The New ICP : Still the house that Capa built?
The legacy of social consciousness through photography was a cornerstone of ICP, created by Cornell Capa in NYC.
Once housed way upper East Side in a mansion, then moved to mid-town, and now, its new iteration is right on one of the most historic streets in NYC: Bowery!
Plus there are huge community work tables, so you can hang, have a snack, contact the world with some free wi-fi. At the same time you are surrounded by current photographic experiences covering the walls.
The new bookstore stocks more bespoke,small press type publications, as opposed to the range in the old ICP, which contained some of these type of pubs, but went up to high-end limited edition book. And they convinced Sarah Goldberg, one of the most knowledgable, and friendly people, to come back and run the store.
OK, so the vibe walking in is wholly different, and a way more modern approach from the previous space.
The current exhibit, Public, Private, Secret, curated by Charlotte Cotton, begins with a combination of slide shows and film, bringing up the world of social media, and what becomes our combined messaging.
“The real beauty of the time we’re living through is that we can deploy our self-image in ways that can have radical social implications.”
– Charlotte Cotton, Surveillance Revisited, Guernica
Between the 2 initial exhibition pieces, is a mirrored walkway so you immediately get into the “look at me, look at you” vibe.
No, it’s not Cartier-Bresson, but more on that in a bit.
So that’s the upstairs.
The downstairs space has been brilliantly curated to lead the viewer through various stages of communicative transparency, over the last century, although the primary focus (sorry) is from mid-century on.
One of my favorite series was a live streaming, live curated, set of monitors, that centers on specific topics: celebrity, lost persons, hotness, outward contact by social media stars, and morality
There are square monitors that deliver current messaging, and is a living piece of art.
Created by Mark Ghunheim, who comes from the world of media analytics, curating on-line messages and mentions for clients, he and his team have now used that skill set to create fluid installations that reflect what is going on now. Like, right now. Brilliant! Deserves multiple visits for this alone.
yes, there are some vintage images:
WeeGee is tucked into a corner as wallpaper, but don’t fret – they have a full exhibition of his work, at their Jersey City location.
Another highlight is a grouping of stills from the classic movie Blow-Up.
The series are the images the protagonist shot, almost by accident, of a possible crime scene, that he illuminates the details by yes, blowing up the images. Note that this series as well, is pinned up by push pins on the wall.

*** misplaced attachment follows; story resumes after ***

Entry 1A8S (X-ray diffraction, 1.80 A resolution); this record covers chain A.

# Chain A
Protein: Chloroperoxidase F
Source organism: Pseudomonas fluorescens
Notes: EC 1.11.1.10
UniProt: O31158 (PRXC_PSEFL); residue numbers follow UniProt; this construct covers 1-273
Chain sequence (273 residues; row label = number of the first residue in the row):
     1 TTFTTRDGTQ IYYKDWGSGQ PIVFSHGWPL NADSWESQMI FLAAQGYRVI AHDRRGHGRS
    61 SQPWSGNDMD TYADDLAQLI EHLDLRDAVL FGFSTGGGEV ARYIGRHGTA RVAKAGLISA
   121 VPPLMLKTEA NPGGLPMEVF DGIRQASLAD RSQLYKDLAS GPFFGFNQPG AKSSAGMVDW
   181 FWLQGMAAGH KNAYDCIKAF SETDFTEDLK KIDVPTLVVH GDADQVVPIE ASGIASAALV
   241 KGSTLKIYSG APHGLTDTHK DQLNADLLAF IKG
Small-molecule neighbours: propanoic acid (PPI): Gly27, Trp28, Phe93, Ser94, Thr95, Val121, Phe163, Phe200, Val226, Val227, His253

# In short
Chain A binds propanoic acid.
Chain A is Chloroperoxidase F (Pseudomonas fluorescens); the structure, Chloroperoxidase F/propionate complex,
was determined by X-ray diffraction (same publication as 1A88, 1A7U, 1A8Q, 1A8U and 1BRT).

The mix of the precious photographic sensibility, and the lo-key mounting of the exhibit, is art of the new wave, according to Charlotte Cotton, it seems.
Please also see her curated show at the Aperture Gallery “Photography is Magic”
I don’t mean to bury the lead, as it were, as I’ve walked you through some first impressions of the current exhibit.
The fact is that this new look at photography will make many classicists angry. No doubt.
This is not the show of reverence of the Sebastio Salagado massive images. Nor the show of Robert Capa color images. (showing in another ICP venue)
Or even the found Mexican Suitcase images.(also now showing at another venue)
It’s new. and current. and relates to our lives today.
Don’t be afraid.
The directors of the ICP know that it is a bold move, they have even scheduled upcoming exhibits that may be an easier transition for you.
They also have other venues.
Next summer, there is an exhibit called Magnum Manifesto, and you can’t get more classic than that.
Earlier this year, the Tisch at NYU exhibited a retrospective of Robert Frank’s work, all printed on newsprint and pinned to the walls. The concept of showing the images in that manner, took away the fragile, highly insured, rare silver prints, and concentrated on the message of the images. Up for only a short time, it was taken down and burned at the close. The catalog was a Steidl printed newspaper, which sold for $5.
The new show at ICP takes this concept to the next level.
As I mentioned in the very beginning of this post, the apparent message of the original ICP, was one of a social commentary brought forth by the still image.
The art form is shifting, while keeping it’s base.
Embrace this show and it’s concept, as that is how we move the power of photography forward.
A note for those, like myself, who also love the masters, and appreciate our collective visual histories, there are currently incredible groundbreaking exhibits on view now, that will inevitably travel.
Or get the catalogs, all of which are beautifully printed.I’d say buy from the museums, for support,but we all know that Amazon has the best deals. I mix it up. Sometime after seeing a show, I want to do a deep dive and dig in right after the viewing, so purchase from the gift shop on site.
Diane Arbus at the Met Breuer
Danny Lyon at the Whitney
Nan Goldin at MOMA
Mix it up. Enjoy the new work, and try to get your head wrapped around it. Do I love it all? No.
Am I challenged by it? Sometimes. And that’s a good thing.
New York, NY 10012